Mom Accused of Creating 'Deepfakes' of Cheerleaders Says Damage Is Done Despite Dropped Charge
Raffaela Spone’s daughter Allie was a cheerleader on the Victory Vipers, one of the most competitive cheerleading squads in the state. Spone was accused of creating "deepfake" videos to trash her daughter’s rivals on the cheerleading squad.
The arrest of a Pennsylvania mother last March made national headlines when it was learned that she was accused of creating "deepfake" videos to trash her daughter’s rivals on the cheerleading squad.
Raffaela Spone’s daughter Allie was a cheerleader on the Victory Vipers, one of the most competitive cheerleading squads in the state. Last year, several cheer squad parents and other adults including coaches were sent videos and anonymous texts complaining about their children’s behavior on social media.
One of the videos appeared to show a cheerleader vaping, but prosecutors called the clip a "deepfake" and claimed Spone was responsible.
She was arrested and charged in connection to the dissemination of the fabricated clips. Prosecutors now say they cannot confirm that Spone faked any of the videos and dropped that charge.
“I worked my whole life to get where I am and it was taken away from me in a heartbeat,” she told Inside Edition.
She still faces a criminal trial for harassment over texts she allegedly sent parents complaining about their daughters’ behavior. She has pleaded not guilty to all charges.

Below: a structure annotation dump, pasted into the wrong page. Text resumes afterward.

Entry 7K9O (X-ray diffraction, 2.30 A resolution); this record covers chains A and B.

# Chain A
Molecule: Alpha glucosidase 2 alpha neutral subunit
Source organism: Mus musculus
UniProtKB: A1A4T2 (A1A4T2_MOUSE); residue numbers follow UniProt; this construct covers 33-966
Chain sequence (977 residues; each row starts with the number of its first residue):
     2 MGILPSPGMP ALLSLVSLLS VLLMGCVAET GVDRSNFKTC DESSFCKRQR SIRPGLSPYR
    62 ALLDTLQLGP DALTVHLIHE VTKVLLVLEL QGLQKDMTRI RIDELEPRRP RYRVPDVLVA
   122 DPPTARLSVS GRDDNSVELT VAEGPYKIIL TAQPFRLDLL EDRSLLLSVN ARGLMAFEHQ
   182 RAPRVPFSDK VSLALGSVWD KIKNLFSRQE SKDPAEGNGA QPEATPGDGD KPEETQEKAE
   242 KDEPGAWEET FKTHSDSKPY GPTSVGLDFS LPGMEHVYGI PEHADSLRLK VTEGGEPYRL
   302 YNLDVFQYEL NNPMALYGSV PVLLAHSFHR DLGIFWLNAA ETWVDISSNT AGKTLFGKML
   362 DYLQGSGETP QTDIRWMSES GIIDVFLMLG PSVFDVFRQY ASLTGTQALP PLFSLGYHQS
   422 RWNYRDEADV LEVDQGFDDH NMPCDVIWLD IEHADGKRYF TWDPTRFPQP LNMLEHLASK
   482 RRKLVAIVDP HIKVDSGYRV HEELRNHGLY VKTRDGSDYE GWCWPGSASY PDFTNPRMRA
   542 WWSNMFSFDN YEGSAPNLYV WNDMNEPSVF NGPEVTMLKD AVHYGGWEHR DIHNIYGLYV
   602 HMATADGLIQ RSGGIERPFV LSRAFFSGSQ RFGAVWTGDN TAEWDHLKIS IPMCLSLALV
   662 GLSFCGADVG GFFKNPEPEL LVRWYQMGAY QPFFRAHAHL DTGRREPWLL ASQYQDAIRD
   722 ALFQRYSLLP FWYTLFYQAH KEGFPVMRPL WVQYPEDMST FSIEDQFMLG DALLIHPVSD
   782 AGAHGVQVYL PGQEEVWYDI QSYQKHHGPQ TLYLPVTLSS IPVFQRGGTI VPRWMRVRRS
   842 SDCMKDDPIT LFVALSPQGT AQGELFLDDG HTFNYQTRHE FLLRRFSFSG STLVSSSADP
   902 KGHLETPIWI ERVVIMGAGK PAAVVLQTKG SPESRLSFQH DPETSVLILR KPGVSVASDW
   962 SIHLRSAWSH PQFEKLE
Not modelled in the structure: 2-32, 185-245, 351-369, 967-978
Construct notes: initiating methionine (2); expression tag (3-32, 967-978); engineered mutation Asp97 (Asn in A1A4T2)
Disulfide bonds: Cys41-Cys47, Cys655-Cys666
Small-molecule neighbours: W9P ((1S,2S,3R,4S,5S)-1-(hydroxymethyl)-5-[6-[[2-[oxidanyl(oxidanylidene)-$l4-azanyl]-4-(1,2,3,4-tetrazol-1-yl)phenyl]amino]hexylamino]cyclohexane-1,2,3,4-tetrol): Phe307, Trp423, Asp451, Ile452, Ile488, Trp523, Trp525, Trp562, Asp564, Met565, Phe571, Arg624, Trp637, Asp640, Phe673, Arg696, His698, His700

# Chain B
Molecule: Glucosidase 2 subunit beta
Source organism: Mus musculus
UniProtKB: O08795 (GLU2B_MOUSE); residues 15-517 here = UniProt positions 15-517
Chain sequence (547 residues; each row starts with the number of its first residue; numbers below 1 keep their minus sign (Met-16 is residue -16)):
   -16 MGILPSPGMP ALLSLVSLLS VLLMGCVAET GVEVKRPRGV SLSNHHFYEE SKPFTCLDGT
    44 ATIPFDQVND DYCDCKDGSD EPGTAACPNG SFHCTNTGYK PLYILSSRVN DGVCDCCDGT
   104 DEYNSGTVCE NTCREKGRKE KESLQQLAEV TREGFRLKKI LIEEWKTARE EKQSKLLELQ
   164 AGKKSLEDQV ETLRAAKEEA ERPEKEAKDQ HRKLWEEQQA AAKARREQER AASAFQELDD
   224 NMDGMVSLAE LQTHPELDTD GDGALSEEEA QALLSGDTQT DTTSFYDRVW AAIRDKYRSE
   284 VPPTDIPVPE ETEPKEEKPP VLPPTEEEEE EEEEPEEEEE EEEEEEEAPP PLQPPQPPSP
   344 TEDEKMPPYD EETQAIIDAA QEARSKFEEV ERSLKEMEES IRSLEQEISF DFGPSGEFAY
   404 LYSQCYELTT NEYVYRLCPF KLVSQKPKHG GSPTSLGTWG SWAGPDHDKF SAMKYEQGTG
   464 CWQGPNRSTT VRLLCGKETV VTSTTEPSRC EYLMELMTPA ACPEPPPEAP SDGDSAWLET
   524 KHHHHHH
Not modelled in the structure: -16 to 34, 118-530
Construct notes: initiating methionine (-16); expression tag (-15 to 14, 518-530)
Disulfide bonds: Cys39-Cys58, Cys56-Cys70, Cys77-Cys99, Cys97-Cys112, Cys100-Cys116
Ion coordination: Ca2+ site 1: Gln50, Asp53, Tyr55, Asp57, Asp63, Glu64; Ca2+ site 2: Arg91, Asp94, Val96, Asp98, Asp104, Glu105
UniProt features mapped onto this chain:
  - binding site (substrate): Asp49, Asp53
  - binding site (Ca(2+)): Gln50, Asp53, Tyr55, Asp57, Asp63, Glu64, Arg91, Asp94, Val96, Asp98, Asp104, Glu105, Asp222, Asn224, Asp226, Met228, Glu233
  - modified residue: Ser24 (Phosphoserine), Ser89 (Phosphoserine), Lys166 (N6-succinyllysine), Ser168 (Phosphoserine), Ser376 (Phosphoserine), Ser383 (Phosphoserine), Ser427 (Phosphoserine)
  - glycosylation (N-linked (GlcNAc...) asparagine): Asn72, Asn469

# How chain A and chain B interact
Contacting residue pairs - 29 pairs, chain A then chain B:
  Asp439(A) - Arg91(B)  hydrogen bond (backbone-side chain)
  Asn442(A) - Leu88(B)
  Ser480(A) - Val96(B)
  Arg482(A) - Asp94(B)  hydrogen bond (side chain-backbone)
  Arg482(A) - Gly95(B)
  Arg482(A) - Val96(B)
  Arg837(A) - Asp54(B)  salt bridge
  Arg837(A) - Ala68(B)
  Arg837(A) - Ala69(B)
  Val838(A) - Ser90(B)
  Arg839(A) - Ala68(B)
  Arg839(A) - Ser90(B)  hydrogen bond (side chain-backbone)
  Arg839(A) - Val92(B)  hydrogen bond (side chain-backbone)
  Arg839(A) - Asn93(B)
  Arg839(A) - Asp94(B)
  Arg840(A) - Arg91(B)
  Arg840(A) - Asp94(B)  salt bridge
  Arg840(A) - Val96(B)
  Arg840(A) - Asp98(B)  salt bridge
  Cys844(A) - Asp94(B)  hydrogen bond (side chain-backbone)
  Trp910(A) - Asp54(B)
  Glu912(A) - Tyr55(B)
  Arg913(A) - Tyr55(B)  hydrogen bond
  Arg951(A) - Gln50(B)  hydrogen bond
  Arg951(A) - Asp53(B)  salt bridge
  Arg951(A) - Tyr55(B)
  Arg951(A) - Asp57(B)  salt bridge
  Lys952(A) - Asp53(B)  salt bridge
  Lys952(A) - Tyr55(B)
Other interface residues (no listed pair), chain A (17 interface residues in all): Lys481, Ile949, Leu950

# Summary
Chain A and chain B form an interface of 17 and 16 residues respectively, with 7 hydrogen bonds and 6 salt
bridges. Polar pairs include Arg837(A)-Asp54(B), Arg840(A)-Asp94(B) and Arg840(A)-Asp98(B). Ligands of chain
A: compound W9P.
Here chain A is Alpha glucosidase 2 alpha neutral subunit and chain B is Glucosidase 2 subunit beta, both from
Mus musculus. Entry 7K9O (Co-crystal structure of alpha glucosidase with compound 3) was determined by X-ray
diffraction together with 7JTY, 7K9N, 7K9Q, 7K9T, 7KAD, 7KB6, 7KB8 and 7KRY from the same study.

“Unfortunately my client has been tried in the court of public opinion long before this case has ever come to trial and it's sad,” her attorney said.
In an interview with Inside Edition, Spone said the incident has impacted her life in numerous ways.
“It's impacted my life in so many ways from losing jobs, friends, family,” she said. “It's basically a complete living nightmare that you just can't get out of.”
The girl in the video, Madi Hime, insisted to Inside Edition last March that the video was manipulated to make it look as if she was vaping.
“I was shocked, surprised and scared,” she said. “I didn't know who would be able to mimic a video like that because it looked really real.”
But an expert on "deepfakes" who examined the video told Inside Edition that because the video was a recording of another video being displayed on a screen, it wouldn’t be possible to reach any conclusive decisions on its voracity.
In the meantime, Spone’s daughter Allie says the hardest part for her is watching her mother suffer.
“It breaks my heart because she's the person I care about the most, and to see her change makes me upset,” she said.
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